Media portrayals of obese persons: The impact of positive versus stigmatizing images on attitudes and image preferences RL Pearl, RM Puhl, & KD Brownell, Yale University Department of Psychology. Study Design and Procedure Experiment 1
Media portrayals of obese persons: The impact of positive versus stigmatizing images on attitudes and image preferencesRL Pearl, RM Puhl, & KD Brownell, Yale University Department of Psychology
STUDY DESIGN & PROCEDURE
Pervasive bias against overweight and obese persons in society is associated with negative physical and mental health outcomes for those who are stigmatized. Media images depicting obese persons in a stereotypical and stigmatizing manner perpetuate this bias, so it was hypothesized that non-stereotypical, positive images could reduce biased attitudes towards obese persons. To test this hypothesis, two online surveys were administered in which participants viewed either a stigmatizing or positive image of an obese model.
In Experiment 1 (N = 146), participants viewed a photograph of either a Caucasian or African American obese woman; in Experiment 2 (N = 145) participants viewed either a Caucasian male or female obese model. Multiple linear regression models were used to analyze outcomes for social distance attitudes towards the obese models depicted in the images, in addition to other negative attitudes and image preferences.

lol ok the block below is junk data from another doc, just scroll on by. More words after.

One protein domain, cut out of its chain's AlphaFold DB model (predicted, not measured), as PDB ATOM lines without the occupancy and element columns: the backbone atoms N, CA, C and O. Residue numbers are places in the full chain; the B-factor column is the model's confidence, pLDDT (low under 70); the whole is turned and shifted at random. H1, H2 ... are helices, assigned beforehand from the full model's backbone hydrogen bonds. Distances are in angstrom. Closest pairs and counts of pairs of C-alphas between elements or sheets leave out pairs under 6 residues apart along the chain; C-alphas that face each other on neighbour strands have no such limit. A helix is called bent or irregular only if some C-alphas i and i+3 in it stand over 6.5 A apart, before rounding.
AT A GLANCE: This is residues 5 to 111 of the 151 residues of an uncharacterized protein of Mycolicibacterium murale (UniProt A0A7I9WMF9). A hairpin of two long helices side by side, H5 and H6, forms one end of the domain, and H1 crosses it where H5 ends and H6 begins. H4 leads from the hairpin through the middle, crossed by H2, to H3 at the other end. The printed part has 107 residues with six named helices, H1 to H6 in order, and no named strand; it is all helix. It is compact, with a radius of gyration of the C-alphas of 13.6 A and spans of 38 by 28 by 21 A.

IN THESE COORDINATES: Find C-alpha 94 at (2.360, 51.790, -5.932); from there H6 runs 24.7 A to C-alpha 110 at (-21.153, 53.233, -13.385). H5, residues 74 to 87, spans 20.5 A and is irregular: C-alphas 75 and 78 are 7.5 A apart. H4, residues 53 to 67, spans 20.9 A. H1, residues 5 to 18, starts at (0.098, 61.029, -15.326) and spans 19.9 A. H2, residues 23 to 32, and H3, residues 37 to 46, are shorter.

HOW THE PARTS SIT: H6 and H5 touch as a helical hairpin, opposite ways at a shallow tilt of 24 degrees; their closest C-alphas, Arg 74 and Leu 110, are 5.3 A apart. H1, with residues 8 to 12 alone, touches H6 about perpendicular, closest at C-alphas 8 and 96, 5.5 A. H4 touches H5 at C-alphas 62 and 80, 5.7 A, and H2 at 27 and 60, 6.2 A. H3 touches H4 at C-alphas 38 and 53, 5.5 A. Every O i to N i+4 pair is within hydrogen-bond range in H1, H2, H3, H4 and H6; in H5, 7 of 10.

Participants who viewed the stigmatizing images endorsed stronger social distance attitudes and more negative attitudes towards obese persons than participants who viewed the positive images, and there was a stronger preference for the positive images than the stigmatizing images. These results were consistent regardless of the race or gender of the obese model pictured.
The findings indicate that more positive media portrayals of obese individuals may help reduce weight stigma and its associated negative health outcomes.
*For Image Preferences, lower scores indicate stronger preference.
Hierarchical Linear Regression Models
Social Distance Attitudes
In both experiments, positive portrayals of obese persons evoked more pro-social attitudes, greater image preference, and less negative attitudes than stigmatizing portrayals. These findings have implications for both media practices and public health. The common usage of negative images may reinforce internalization of weight bias among overweight and obese persons, but the use of positive images may help buffer this effect, reducing negative emotional and physical outcomes linked to weight bias internalization.
While media images have previously been found to reinforce and perpetuate stigma, these findings suggest that the media has the power to correct this problem by changing the type of images used in journalistic reporting and other forms of media communication. The media has a documented ability to shape public perceptions about health and social issues, so discontinuing the use of stigmatizing images may stop the spread of inaccurate perceptions about obese persons, and help increase public support for obesity prevention and treatment efforts.
Given the consistent associations between weight stigma and poor health outcomes, a change in media practice from using stigmatizing images to featuring non-stereotypical, positive portrayals of obese persons could have a substantial impact on public attitudes and public health.